Gov’t To Replace Multiple Vendors In Port Clearance Chain With Unipass Technology, As A Single Vendor

Government has revealed that it is going to eliminate all multiple vendors contracted by various Ministries, Departments and Agencies to provide services in the port clearance chain at the nation’s ports and borders of entries and exits.

“We want to replace the multiplicity of vendors with a single vendor. A single vendor that will be responsible for what we call the ‘End to End System.’ This is because at the moment, we have these sub-systems coming together to give us an end to end view,” he explained.

Speaking on Eye on Port’s live interactive programme, a deputy Minister of Finance, Kwaku Kwarteng said government had an overall industrialisation agenda for the port industry which included three fundamental targets which are: Automating all ports clearance process, eliminating multiplicity of vendors that provide IT, capacity building and other services for MDAs and also have the Government of Ghana be able to own and control all data gathered through the port clearance process.


The Deputy Minister explained that towards achieving a full automated port clearance process, the paperless system was rolled out by government which is largely considered successful.

“It has been a good initiative and a lot of the processes are now done online. The issue of getting regulators to provide permits online, is one of the things the new system is working on at the moment,” he said.

According to the Deputy Finance Minister, the current system of having multiple vendors providing end-to-end customs management has led to inefficiencies within the port clearance chain and subsequently reducing the expected revenue of government from the port and import trade.

“Both the GCMS and the Pre-Arrival Assessment Reporting System are owned by different vendors who consider themselves as competitors and you are asking them to complement each other for the benefits of Ghana’s Customs Regime. We did not quite get the kind of cooperation that we wanted,” he stated.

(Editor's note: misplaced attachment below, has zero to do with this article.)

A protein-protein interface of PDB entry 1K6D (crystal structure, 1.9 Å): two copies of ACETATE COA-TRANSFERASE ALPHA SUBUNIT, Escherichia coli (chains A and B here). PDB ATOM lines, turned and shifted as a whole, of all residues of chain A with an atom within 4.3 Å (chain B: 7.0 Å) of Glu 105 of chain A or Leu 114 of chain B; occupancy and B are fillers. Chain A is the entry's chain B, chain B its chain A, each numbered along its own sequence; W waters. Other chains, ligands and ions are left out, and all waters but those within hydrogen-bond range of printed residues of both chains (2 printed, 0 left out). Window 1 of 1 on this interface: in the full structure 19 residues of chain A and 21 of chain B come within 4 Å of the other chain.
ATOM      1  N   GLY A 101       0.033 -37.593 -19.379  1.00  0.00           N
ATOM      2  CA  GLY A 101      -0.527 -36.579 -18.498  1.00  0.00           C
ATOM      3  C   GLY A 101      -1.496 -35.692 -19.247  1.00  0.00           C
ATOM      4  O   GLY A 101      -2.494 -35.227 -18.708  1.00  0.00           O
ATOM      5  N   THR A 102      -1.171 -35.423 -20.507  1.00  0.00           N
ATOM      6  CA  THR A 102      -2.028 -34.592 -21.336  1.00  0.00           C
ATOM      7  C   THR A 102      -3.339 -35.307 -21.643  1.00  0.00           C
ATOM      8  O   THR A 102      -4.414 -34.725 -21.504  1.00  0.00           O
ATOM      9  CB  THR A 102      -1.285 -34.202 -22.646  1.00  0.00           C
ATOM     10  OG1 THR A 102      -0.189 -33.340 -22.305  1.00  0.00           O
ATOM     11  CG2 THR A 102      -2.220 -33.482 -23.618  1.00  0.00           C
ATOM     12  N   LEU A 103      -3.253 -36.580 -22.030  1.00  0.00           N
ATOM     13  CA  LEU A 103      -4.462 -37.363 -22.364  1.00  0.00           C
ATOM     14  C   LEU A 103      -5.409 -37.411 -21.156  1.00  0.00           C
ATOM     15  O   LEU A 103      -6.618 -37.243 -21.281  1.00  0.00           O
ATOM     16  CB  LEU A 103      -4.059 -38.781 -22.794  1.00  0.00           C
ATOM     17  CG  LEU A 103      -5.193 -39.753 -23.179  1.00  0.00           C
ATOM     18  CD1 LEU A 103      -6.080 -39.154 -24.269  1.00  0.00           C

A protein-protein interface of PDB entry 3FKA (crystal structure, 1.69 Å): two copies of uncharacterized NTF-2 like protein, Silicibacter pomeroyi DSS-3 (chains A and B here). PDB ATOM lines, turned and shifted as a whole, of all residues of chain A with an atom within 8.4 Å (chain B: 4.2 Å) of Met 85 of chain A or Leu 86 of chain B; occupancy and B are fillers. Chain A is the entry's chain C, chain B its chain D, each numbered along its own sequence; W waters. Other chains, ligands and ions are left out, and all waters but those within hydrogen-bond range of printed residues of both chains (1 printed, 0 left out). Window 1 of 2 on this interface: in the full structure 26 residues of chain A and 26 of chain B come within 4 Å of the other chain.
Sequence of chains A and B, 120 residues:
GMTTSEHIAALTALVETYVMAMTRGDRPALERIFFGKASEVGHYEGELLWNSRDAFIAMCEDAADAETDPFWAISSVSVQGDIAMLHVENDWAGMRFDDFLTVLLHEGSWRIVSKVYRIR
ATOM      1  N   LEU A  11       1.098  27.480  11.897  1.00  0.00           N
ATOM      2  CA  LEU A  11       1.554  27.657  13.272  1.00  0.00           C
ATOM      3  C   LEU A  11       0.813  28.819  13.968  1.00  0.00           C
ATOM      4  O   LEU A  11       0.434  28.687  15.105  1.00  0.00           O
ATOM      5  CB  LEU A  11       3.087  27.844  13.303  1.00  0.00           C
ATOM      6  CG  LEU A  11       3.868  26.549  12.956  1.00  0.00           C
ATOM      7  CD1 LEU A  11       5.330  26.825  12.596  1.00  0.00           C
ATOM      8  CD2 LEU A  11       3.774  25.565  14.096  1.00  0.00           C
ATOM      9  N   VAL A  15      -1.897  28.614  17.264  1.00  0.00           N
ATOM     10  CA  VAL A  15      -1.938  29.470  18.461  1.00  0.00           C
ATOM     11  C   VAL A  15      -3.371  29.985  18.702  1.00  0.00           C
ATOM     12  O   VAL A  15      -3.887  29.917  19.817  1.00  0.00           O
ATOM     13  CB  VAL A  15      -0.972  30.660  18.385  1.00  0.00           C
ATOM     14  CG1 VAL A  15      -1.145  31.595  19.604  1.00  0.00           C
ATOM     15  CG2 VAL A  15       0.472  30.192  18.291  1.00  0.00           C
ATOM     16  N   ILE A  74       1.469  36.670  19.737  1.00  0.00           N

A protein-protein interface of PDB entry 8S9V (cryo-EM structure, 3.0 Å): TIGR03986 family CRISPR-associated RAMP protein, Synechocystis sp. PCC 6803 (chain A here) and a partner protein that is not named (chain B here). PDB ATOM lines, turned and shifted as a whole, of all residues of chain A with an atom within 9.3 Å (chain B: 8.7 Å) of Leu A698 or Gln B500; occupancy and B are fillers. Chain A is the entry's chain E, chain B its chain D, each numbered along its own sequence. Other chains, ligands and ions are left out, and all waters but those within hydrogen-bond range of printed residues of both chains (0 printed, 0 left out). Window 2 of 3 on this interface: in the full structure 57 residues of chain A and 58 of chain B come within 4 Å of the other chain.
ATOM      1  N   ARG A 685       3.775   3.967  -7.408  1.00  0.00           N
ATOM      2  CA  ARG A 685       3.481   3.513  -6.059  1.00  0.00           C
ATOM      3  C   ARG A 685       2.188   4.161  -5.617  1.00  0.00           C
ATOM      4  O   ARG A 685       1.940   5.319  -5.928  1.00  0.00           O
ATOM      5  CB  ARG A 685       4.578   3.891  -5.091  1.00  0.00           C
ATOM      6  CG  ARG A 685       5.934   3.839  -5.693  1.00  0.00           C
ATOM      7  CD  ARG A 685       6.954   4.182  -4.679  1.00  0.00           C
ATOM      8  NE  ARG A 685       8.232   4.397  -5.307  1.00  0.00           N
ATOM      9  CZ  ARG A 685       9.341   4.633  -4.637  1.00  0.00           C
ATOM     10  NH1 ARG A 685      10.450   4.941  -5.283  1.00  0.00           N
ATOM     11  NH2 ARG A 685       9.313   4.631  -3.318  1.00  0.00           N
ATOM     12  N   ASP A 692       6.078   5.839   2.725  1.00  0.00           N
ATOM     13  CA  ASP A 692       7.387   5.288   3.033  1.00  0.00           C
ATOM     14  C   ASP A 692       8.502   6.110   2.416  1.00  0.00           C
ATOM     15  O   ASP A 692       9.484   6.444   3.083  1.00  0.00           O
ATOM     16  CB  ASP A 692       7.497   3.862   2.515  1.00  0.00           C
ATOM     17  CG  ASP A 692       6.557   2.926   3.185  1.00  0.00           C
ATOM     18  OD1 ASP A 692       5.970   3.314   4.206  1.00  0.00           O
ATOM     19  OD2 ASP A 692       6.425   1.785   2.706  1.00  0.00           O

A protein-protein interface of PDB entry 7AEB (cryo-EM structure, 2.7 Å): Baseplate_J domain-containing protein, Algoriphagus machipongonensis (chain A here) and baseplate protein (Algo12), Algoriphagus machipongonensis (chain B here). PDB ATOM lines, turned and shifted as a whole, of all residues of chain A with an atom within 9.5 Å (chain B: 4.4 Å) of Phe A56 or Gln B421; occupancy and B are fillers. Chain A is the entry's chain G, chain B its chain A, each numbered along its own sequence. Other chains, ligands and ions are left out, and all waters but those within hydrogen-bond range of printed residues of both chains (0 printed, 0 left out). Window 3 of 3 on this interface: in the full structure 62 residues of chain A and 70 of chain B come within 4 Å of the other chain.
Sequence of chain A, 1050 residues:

He said, in pursuit of the agenda to have a single vendor operate at the ports, government has signed a contract with a Ghanaian company, Ghana Link who will be using a technology called UNIPASS which is a product owned by the South Korean’s Customs called, CUPIA.

According to Kwaku Kwarteng, who doubles as the Hon. Member of Parliament for Obuasi West, the coming on board of the UNIPASS Technology will provide end-to-end port clearance services.

“I have looked at the recommendation for many experts as well as customs and technical people who have gone to actually review the system and they recommend it is the system that can serve our purpose,” he indicated.

Own our systems

He said not only will the challenge of inadequate level of interoperability be solved by the new system, but Ghana would also get to own the IT systems and all accompanying data which the current vendors have absolute control over.

He said the contract by government with the new single vendor will allow customs to gradually takeover the IT Infrastructure that will be deployed by the new vendor.

“The decision to focus on a single vendor and to get GRA representing Ghana’s Customs have a direct relationship with the new vendor is the beginning of a culture of customs taking control over this. If you look at the new arrangement with this new service provider a lot has changed,” he disclosed.